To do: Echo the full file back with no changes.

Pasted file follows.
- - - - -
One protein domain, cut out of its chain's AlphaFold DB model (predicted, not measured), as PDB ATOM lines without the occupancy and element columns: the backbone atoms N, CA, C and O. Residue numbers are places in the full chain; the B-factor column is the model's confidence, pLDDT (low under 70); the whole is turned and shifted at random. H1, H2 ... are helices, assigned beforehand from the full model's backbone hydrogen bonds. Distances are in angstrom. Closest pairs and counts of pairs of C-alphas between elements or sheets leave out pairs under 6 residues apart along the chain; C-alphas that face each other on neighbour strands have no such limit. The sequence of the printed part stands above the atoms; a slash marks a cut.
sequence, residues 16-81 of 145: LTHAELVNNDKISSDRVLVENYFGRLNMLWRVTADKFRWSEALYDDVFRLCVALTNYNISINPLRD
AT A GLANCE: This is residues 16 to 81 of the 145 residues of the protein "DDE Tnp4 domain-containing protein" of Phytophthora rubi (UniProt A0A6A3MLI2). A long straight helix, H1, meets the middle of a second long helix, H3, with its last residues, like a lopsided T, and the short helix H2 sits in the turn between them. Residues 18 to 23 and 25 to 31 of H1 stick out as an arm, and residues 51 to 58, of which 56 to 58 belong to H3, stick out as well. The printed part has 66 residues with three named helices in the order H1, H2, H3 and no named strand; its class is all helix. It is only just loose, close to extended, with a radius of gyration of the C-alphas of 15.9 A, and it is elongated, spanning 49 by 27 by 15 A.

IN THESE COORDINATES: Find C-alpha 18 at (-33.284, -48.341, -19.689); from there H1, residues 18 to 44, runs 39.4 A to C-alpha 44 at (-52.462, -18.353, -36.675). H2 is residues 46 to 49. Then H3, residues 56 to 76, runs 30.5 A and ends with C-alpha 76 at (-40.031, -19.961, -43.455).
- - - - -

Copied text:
One protein domain, cut out of its chain's AlphaFold DB model (predicted, not measured), as PDB ATOM lines without the occupancy and element columns: the backbone atoms N, CA, C and O. Residue numbers are places in the full chain; the B-factor column is the model's confidence, pLDDT (low under 70); the whole is turned and shifted at random. H1, H2 ... are helices, assigned beforehand from the full model's backbone hydrogen bonds. Distances are in angstrom. Closest pairs and counts of pairs of C-alphas between elements or sheets leave out pairs under 6 residues apart along the chain; C-alphas that face each other on neighbour strands have no such limit. The sequence of the printed part stands above the atoms; a slash marks a cut.
sequence, residues 16-81 of 145: LTHAELVNNDKISSDRVLVENYFGRLNMLWRVTADKFRWSEALYDDVFRLCVALTNYNISINPLRD
AT A GLANCE: This is residues 16 to 81 of the 145 residues of the protein "DDE Tnp4 domain-containing protein" of Phytophthora rubi (UniProt A0A6A3MLI2). A long straight helix, H1, meets the middle of a second long helix, H3, with its last residues, like a lopsided T, and the short helix H2 sits in the turn between them. Residues 18 to 23 and 25 to 31 of H1 stick out as an arm, and residues 51 to 58, of which 56 to 58 belong to H3, stick out as well. The printed part has 66 residues with three named helices in the order H1, H2, H3 and no named strand; its class is all helix. It is only just loose, close to extended, with a radius of gyration of the C-alphas of 15.9 A, and it is elongated, spanning 49 by 27 by 15 A.

IN THESE COORDINATES: Find C-alpha 18 at (-33.284, -48.341, -19.689); from there H1, residues 18 to 44, runs 39.4 A to C-alpha 44 at (-52.462, -18.353, -36.675). H2 is residues 46 to 49. Then H3, residues 56 to 76, runs 30.5 A and ends with C-alpha 76 at (-40.031, -19.961, -43.455).